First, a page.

Global Alliance Against Traffic in Women

Human Rights
at home, abroad and on the way...


Global Alliance Against Traffic in Women

Human Rights
at home, abroad and on the way...

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Strategic Litigation for Protecting the Rights of Victims of Trafficking

Strategic Litigation for Protecting the Rights of Victims of Trafficking

An experience from Colombia

Carmen Cecilia Martínez López and Cristina Rosero Arteaga

Attorneys, Women’s Link Worldwide

version en español

On 31 August 2016, the Constitutional Court of Colombia struck down the legal requirement for victims of trafficking to file a criminal complaint in order to be able to access and receive assistance, after years of advocacy by civil society organizations and academics.

The decision followed a challenge to the rule brought before the Constitutional Court, which alleged that it was unconstitutional and demanded its removal. The Colombian Alliance of Civil Society Organizations against Trafficking in Persons, led by Women’s Link Worldwide, supported the claim by filing interventions (amicus curiae). Various organisations belonging to the Alliance explained the serious consequences faced by victims of trafficking due to the restriction imposed by the rule.

In its judgment, the Court recognised that the measure was disproportionate, as it implied a small benefit compared to the serious restriction it placed on victims by denying them access to comprehensive health services, education, employment opportunities, and safety measures, among others. In addition, the Court ruled that requiring victims to file a criminal complaint could lead to revictimisation, and that there were numerous reasons why they would not want to do so, particularly where treatment by the authorities was hostile and stigmatising. In the opinion of the Court, assistance for victims of trafficking must take into account the individual consequences the crime can have on each victim, and must continue beyond the initial crisis services.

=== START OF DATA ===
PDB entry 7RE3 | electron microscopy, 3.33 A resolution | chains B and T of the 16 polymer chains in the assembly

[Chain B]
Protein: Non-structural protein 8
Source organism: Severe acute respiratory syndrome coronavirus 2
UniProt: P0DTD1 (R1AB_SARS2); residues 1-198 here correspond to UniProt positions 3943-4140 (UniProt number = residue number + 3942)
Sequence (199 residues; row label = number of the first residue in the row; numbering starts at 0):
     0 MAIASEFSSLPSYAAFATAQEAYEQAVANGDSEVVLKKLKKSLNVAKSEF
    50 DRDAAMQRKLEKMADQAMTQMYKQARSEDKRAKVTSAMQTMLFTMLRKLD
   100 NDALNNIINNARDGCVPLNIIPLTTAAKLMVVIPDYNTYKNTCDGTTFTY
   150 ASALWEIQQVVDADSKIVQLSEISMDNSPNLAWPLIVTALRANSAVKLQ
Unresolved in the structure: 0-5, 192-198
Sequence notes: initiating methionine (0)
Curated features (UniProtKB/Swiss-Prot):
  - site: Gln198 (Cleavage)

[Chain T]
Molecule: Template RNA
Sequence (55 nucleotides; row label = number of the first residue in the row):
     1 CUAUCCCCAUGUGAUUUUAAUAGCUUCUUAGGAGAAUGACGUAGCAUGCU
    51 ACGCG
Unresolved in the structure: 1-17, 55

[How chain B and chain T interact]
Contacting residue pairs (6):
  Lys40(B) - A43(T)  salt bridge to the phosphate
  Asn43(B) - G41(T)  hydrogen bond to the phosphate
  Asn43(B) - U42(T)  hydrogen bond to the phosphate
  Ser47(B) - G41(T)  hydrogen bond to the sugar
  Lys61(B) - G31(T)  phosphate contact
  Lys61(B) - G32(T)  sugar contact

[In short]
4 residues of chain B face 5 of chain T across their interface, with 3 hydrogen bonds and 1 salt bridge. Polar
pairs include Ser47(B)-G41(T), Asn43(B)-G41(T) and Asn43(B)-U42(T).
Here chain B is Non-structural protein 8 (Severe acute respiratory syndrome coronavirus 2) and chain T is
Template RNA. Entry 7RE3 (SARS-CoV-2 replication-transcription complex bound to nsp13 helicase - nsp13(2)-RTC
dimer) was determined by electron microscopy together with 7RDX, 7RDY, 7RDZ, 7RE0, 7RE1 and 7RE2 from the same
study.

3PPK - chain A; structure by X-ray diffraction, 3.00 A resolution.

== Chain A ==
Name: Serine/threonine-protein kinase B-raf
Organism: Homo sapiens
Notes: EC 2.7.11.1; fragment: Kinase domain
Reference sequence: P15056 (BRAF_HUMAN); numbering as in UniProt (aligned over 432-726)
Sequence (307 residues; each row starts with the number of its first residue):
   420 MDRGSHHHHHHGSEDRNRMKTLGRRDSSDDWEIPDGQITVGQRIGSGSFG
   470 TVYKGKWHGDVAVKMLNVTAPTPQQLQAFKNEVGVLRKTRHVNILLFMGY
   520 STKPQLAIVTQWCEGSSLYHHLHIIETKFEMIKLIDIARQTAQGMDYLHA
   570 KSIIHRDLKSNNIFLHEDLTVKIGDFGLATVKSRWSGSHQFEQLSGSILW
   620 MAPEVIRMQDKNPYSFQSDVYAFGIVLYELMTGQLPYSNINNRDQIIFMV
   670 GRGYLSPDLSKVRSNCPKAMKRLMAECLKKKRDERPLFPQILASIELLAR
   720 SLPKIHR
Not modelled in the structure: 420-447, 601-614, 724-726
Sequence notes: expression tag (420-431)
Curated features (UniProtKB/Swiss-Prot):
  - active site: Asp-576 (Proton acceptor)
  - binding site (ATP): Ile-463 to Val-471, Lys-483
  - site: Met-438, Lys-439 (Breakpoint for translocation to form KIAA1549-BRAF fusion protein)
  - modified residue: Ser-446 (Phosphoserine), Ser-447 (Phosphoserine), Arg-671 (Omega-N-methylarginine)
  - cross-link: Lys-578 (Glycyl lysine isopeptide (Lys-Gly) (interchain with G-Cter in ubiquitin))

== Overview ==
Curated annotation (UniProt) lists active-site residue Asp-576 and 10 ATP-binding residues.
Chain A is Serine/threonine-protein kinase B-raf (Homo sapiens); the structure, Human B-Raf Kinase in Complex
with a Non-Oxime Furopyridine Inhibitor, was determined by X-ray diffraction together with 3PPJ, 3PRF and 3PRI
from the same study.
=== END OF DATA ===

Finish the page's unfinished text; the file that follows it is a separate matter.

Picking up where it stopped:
The power of the law and its strategic use to create social change

Colombia is a country of origin, transit and destination for victims of trafficking. This crime is largely invisible, particularly in the case of internal trafficking, and the current measures to combat it have been insufficient. Thus the strategic use of the law has the power to create social change for the benefit of victims.